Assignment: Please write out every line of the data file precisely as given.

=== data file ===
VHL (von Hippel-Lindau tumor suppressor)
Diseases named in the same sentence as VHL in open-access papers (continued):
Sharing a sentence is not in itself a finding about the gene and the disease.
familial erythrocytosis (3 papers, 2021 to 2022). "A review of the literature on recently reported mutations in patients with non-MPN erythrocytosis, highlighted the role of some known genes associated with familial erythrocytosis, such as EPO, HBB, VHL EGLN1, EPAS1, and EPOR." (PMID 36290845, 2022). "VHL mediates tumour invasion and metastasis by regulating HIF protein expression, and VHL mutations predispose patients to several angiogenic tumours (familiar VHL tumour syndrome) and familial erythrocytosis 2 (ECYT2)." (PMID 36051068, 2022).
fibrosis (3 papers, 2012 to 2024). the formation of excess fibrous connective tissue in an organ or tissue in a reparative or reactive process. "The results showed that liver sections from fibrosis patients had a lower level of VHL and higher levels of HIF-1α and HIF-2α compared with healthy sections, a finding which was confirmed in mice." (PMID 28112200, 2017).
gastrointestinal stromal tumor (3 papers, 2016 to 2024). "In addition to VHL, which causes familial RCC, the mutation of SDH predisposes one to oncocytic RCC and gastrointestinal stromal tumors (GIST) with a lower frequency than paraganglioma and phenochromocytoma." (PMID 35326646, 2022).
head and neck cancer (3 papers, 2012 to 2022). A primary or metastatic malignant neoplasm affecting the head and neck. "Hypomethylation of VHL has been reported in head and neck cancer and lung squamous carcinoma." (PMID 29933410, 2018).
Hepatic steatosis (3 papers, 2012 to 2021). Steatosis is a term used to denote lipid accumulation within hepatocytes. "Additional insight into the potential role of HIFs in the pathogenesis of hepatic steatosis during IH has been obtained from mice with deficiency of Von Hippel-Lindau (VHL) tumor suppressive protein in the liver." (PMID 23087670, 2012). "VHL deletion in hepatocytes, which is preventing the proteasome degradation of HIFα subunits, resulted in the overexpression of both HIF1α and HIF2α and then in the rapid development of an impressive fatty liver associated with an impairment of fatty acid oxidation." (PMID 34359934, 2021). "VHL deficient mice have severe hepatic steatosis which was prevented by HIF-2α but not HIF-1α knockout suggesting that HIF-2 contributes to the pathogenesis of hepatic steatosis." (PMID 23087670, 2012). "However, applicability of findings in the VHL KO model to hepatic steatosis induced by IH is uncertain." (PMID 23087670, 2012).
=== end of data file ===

VHL (von Hippel-Lindau tumor suppressor)
Diseases named in the same sentence as VHL in open-access papers (continued):
Sharing a sentence is not in itself a finding about the gene and the disease.
familial erythrocytosis (3 papers, 2021 to 2022). "A review of the literature on recently reported mutations in patients with non-MPN erythrocytosis, highlighted the role of some known genes associated with familial erythrocytosis, such as EPO, HBB, VHL EGLN1, EPAS1, and EPOR." (PMID 36290845, 2022). "VHL mediates tumour invasion and metastasis by regulating HIF protein expression, and VHL mutations predispose patients to several angiogenic tumours (familiar VHL tumour syndrome) and familial erythrocytosis 2 (ECYT2)." (PMID 36051068, 2022).
fibrosis (3 papers, 2012 to 2024). the formation of excess fibrous connective tissue in an organ or tissue in a reparative or reactive process. "The results showed that liver sections from fibrosis patients had a lower level of VHL and higher levels of HIF-1α and HIF-2α compared with healthy sections, a finding which was confirmed in mice." (PMID 28112200, 2017).
gastrointestinal stromal tumor (3 papers, 2016 to 2024). "In addition to VHL, which causes familial RCC, the mutation of SDH predisposes one to oncocytic RCC and gastrointestinal stromal tumors (GIST) with a lower frequency than paraganglioma and phenochromocytoma." (PMID 35326646, 2022).
head and neck cancer (3 papers, 2012 to 2022). A primary or metastatic malignant neoplasm affecting the head and neck. "Hypomethylation of VHL has been reported in head and neck cancer and lung squamous carcinoma." (PMID 29933410, 2018).
Hepatic steatosis (3 papers, 2012 to 2021). Steatosis is a term used to denote lipid accumulation within hepatocytes. "Additional insight into the potential role of HIFs in the pathogenesis of hepatic steatosis during IH has been obtained from mice with deficiency of Von Hippel-Lindau (VHL) tumor suppressive protein in the liver." (PMID 23087670, 2012). "VHL deletion in hepatocytes, which is preventing the proteasome degradation of HIFα subunits, resulted in the overexpression of both HIF1α and HIF2α and then in the rapid development of an impressive fatty liver associated with an impairment of fatty acid oxidation." (PMID 34359934, 2021). "VHL deficient mice have severe hepatic steatosis which was prevented by HIF-2α but not HIF-1α knockout suggesting that HIF-2 contributes to the pathogenesis of hepatic steatosis." (PMID 23087670, 2012). "However, applicability of findings in the VHL KO model to hepatic steatosis induced by IH is uncertain." (PMID 23087670, 2012).